Re: RARA-AVIS: Donald Goines

From: David Moran (
Date: 25 Mar 2004

I's a chicken-or-the-egg problem. Are there not many black-protagonist books because the demographic of black male readers is small or is the demographic of black male readers small because there is a lack of black male protagonists?

My experiences in this regard are wholly anecdotal, and therefore worthless in a sociological context, but in my experience there just ISN'T are large black male readership out there to be tapped, or, rather, it's probably there to be tapped, but it's a major change in marketing that'll bring them around, not necessarily a change in the number of black male protagonists. I manage and do the tradebook buying for a small/medium size independent book store in New York (Brooklyn, to be precise), and my customers are pretty evenly divided, racially speaking. It's not as if books with black male protagonists don't exist, aren't published, or are suppressed by retailers like me. When I get new novels, I put em in the window, put em on display, put em on a table, whatever I can to sell them.

However, as a merchandiser, I can't help noticing that the books seemingly marketed specifically to black males, having black male protagonists, e.g. Heru Ptah's "Hip-Hop Story"--which was pushed very heavily by its publisher, Simon & Schuster--do very, very poorly. Especially when compared to the fiction marketed to black female readers, which outstrips in sales pretty much any other kind of writing in my bookstore. Our all-time bestseller is Sistah Souljah's "Coldest Winter Ever."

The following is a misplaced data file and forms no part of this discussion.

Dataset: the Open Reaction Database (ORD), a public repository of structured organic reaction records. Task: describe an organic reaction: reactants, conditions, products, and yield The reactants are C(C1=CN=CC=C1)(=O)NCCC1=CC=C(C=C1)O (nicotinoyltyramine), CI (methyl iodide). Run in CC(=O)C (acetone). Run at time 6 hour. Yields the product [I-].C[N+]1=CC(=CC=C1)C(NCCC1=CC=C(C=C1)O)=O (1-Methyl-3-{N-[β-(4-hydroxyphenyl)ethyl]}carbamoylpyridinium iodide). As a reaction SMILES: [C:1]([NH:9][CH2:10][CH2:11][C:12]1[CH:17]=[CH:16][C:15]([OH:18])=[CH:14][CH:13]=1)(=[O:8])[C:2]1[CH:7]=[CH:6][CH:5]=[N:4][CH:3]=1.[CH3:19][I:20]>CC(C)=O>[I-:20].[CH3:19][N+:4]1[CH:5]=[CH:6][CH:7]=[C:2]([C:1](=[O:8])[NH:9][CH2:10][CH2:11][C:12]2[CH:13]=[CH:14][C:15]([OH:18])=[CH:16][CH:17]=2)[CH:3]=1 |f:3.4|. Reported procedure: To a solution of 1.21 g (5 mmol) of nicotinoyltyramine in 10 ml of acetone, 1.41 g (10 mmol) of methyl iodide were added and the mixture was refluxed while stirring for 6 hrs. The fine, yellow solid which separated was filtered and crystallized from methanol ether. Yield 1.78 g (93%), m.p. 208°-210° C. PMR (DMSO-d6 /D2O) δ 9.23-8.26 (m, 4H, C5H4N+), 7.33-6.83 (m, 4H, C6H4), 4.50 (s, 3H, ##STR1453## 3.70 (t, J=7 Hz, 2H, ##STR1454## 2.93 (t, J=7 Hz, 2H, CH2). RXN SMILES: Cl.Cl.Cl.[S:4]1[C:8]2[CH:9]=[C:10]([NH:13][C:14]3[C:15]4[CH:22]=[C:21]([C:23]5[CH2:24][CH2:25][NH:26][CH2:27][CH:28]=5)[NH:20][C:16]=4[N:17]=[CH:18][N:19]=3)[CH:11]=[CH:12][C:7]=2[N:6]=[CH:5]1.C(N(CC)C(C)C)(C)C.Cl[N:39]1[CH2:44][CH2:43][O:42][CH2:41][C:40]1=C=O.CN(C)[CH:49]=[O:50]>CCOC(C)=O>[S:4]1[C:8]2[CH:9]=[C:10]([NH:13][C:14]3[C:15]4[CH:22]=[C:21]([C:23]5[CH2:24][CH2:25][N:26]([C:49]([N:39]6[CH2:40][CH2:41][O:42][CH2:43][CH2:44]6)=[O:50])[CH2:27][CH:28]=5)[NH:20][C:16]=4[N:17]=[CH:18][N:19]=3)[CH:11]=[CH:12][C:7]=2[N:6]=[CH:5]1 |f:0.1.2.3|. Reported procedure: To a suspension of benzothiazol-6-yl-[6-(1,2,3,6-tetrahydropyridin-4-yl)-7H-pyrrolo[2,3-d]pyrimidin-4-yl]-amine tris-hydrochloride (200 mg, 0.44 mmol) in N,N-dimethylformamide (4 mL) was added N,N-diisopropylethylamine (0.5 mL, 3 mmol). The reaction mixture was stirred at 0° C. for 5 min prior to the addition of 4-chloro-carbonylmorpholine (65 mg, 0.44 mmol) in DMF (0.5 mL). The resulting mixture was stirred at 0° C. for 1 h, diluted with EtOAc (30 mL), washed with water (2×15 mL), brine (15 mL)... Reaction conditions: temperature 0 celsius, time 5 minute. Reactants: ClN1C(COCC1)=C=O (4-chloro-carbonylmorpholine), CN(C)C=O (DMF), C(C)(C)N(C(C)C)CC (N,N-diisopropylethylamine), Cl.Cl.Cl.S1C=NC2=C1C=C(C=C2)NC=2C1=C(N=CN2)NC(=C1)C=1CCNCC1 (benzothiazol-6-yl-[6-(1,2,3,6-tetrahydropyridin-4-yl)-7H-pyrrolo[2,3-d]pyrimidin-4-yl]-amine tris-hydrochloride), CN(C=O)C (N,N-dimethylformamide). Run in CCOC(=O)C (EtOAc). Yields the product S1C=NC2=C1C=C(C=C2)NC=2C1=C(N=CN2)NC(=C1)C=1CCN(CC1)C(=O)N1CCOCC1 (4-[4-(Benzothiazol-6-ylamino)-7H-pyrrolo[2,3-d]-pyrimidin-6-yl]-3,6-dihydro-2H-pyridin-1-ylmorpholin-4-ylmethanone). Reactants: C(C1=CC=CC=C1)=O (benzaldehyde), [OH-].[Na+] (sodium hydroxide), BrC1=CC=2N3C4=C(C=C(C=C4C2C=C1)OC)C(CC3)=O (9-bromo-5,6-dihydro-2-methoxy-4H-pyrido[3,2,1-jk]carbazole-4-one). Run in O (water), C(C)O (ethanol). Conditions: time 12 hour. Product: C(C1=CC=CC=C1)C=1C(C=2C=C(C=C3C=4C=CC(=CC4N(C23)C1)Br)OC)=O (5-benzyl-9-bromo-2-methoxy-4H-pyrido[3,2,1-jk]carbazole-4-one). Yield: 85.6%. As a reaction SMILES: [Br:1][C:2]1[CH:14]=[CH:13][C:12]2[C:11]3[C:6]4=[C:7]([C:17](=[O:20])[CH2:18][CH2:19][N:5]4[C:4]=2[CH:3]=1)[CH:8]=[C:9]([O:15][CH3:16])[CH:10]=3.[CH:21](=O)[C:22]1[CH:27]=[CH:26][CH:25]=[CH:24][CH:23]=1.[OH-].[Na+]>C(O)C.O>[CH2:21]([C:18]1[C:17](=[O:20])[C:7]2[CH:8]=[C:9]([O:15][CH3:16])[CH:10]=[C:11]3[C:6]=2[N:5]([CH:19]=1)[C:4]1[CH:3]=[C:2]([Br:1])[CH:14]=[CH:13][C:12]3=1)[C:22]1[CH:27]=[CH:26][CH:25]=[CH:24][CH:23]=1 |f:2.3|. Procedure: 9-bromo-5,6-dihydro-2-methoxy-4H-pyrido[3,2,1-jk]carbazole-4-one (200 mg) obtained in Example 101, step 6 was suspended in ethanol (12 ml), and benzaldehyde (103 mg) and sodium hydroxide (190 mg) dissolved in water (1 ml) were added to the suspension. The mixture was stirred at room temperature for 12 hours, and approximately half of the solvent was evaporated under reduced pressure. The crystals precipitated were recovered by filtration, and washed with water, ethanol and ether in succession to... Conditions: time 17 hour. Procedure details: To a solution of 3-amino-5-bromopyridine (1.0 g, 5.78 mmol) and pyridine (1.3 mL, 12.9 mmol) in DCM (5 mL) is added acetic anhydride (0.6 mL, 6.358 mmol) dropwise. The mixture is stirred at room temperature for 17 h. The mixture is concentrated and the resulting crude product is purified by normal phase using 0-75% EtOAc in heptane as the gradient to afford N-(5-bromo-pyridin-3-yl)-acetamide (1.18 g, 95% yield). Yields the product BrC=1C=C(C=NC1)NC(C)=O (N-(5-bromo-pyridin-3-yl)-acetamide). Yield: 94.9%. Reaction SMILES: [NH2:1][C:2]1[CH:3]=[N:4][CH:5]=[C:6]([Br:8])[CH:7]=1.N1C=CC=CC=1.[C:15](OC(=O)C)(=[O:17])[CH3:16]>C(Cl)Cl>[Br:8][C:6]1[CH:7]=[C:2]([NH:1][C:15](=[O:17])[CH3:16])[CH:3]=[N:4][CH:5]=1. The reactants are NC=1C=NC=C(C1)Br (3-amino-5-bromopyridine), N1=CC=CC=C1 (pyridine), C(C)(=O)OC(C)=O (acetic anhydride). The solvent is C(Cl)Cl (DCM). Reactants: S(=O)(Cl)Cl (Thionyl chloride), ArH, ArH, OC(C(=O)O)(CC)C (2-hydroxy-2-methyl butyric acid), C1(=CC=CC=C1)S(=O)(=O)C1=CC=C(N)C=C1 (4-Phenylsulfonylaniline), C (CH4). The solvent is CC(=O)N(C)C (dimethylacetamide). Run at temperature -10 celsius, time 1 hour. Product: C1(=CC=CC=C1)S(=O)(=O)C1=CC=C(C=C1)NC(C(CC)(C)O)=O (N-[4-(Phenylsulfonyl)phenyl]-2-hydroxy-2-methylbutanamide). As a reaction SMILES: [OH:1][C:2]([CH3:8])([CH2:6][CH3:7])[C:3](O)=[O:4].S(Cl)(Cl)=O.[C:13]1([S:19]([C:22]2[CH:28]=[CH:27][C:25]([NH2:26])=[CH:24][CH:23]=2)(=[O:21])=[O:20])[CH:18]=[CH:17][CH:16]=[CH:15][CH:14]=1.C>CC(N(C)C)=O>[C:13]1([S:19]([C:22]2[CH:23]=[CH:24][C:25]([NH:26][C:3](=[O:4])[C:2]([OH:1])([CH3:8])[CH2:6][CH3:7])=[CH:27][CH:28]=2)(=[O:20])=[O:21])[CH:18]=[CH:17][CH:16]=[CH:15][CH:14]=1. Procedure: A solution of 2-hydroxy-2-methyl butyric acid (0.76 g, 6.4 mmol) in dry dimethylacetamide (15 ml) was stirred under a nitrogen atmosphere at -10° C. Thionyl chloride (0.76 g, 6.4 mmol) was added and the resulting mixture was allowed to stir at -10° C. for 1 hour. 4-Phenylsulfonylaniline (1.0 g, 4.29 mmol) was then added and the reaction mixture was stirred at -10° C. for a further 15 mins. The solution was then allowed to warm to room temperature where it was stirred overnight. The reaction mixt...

Also, incidentally, in my experience, black males do not purchase Walter Mosley books. White males do, but I rarely sell any Mosley to a black customer, and when I do, it's usually a female.

And, personally, I love Donald Goines. Much more so than that wanker Iceberg Slim. If you haven't read him, i.e. Goines, I highly recommend him, particularly "Daddy Cool". I'm very happy they're making it into a movie...whenever I daydream about being a famous film-director, one of the first projects I've always fantasized about undertaking is an adaptation of
"Daddy Cool" starring Samuel L. Jackson. Or maybe Morgan Freeman, cast a bit against type.

David Moran

Michael Robison wrote:

> Mark Sullivan gave a link to a Goines article.
> *********************
> Thanks, Mark. It was a good article. I had to smile
> when I read the part about publishers being leery of
> marketing books with a black male protagonist. The
> general rule of empathy is that like attracts like, so
> that means they were targeting black male readers, and
> publishers don't think they read. If I recall
> correctly, Walter Mosley went through the same
> problem.
> miker

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